HARARE – Rahman Gumbo finally resigned as Zimbabwe football coach this week after dismally failing to guide the Warriors to next year’s African Nations Cup finals in South Africa and we welcome his resignation.
Following the Warriors’ shattering failure, the entire Zimbabwean football fraternity expected Gumbo to do the honourable thing, but his employers at the Zimbabwe Football Association (Zifa) chose to give him a soft-landing by managing his exit to make sure that Gumbo departs with some dignity intact.
For Zifa to have waited for Gumbo’s resignation shows a degree of administrative deficiency by the local governing body.
Anywhere else in the world, a coach who presides over such debacle — failure to protect a 3-1 first leg win at such level — is shown the exit door immediately.
But as we have always stated, Zifa erred in the first place by appointing Gumbo, seven years after the same association fired him for incompetency.
Gumbo was sacked by Zifa following the Warriors’ 3-0 defeat at home to Nigeria in a combined World Cup/African Nations Cup qualifier.
To add to the insanity, Gumbo was appointed Warriors coach for a second tenure while he was in charge of FC Platinum, which was at that time struggling for form in the Castle Premier Soccer League.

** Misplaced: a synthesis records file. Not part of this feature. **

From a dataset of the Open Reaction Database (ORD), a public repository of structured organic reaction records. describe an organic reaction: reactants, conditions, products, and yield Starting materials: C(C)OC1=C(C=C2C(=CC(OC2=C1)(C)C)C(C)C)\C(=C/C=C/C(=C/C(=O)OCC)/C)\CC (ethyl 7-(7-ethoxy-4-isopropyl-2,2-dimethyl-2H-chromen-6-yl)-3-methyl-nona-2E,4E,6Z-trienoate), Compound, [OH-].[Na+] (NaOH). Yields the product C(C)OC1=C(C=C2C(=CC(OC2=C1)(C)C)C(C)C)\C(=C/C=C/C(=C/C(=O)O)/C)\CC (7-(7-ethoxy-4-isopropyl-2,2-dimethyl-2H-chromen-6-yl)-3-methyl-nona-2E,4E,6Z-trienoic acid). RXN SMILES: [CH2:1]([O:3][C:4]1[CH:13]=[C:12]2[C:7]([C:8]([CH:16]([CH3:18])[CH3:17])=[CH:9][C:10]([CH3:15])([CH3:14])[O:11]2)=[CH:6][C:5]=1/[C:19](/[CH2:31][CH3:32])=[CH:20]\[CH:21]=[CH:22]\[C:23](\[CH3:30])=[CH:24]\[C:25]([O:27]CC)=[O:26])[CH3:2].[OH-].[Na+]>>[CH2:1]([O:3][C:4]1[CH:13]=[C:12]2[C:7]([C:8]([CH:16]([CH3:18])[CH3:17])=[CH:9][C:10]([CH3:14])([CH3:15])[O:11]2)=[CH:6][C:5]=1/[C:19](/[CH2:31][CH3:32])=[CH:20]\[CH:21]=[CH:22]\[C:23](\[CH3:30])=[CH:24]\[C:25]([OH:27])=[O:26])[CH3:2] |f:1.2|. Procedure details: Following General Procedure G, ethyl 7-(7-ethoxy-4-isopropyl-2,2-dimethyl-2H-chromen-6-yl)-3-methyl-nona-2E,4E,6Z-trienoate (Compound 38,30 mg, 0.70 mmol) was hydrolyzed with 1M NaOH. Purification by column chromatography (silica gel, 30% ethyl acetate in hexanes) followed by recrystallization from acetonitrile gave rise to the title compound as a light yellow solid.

And when he was duly fired by Platinum following a string of poor results, Zifa rewarded him with confirmation as substantive Warriors coach.
As a patriotic national paper, we gave all our support to the coach, hoping that maybe the players could rally themselves and do the nation proud despite being set up to fail by Zifa.
Now that Gumbo is history, Zifa must take a good, long and hard look at themselves and own up to their decision, a decision inspired by emotions and a decision which clearly was not in the best interests of Zimbabwean football and its well-being.
Gumbo’s resignation alone is not good enough; the nation demands answers. Zifa must be asked to explain their logic.
In the same vein that Gumbo and his technical bench were asked to submit a report on the failed qualification campaign, surely someone, a higher authority, must ask Zifa to do the same.
That higher authority is Sports minister David Coltart, or the Sports and Recreation Commission.
National sports associations must be held accountable for their actions and the performances of the national teams they administer. – Staff Writer